Significant physiological changes occur in the heart following birth including increased arterial blood pressure and heart rate. Concurrently, biochemical and structural alterations are evident in the neonatal heart in response to these dynamic physiological properties. Prominent among these is the elaborate development of the cardiac extracellular matrix, composed primarily of interstitial collagen. The collagenous fibers, together with other matrix components, form and elastic, stress‐tolerant network which functions in the dissipation of force throughout the heart wall. The present studies have used biochemical and molecular techniques to show the temporal and spatial patterns of interstitial collagen accumulation expression during late fetal and neonatal development of the rat heart. The use of biochemical and particularly molecular methodologies allows the analysis of the expression of matrix components at a resolution previously not attained by structural studies alone. These data show relative increases in interstitial collagen immediately following birth as well as spatial differences in collagen mRNAs within the heart. The data presented provide further evidence for a role of mechanical stimulation in the regulation of collagen gene expression during this period of heart development. © 1993 Wiley‐Liss, Inc.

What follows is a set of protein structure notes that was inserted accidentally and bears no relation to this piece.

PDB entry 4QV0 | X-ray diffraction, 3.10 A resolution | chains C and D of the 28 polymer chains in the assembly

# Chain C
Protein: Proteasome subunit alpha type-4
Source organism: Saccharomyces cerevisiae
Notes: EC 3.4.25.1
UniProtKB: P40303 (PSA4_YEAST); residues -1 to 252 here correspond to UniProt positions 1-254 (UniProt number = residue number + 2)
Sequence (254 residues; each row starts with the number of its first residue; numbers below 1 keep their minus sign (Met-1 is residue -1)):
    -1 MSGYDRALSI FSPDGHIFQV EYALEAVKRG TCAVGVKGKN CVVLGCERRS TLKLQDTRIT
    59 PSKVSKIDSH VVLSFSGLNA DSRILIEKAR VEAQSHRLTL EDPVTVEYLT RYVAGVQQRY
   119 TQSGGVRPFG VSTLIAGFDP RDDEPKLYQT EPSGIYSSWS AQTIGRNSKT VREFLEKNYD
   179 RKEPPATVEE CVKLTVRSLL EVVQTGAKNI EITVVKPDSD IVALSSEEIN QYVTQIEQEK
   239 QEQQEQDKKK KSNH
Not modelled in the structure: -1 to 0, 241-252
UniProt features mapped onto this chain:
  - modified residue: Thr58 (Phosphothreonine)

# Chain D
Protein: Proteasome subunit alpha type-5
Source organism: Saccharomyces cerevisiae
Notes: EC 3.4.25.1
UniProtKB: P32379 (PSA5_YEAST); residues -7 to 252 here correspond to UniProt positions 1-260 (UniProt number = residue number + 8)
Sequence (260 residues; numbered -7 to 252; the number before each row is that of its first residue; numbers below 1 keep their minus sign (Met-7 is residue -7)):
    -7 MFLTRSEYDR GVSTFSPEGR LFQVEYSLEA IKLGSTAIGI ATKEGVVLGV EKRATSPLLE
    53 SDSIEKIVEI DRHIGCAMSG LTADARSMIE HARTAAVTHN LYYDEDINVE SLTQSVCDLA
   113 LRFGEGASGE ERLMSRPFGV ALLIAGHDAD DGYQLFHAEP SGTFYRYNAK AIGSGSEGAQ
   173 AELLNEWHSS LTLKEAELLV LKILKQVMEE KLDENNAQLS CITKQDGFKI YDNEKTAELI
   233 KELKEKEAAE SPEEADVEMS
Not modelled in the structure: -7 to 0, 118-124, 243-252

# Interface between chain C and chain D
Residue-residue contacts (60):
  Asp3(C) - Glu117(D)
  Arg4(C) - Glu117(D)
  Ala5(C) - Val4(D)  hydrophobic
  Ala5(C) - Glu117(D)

- Collagenous fibers
- Extracellular matrix
ASJC Scopus subject areas
- Agricultural and Biological Sciences (miscellaneous)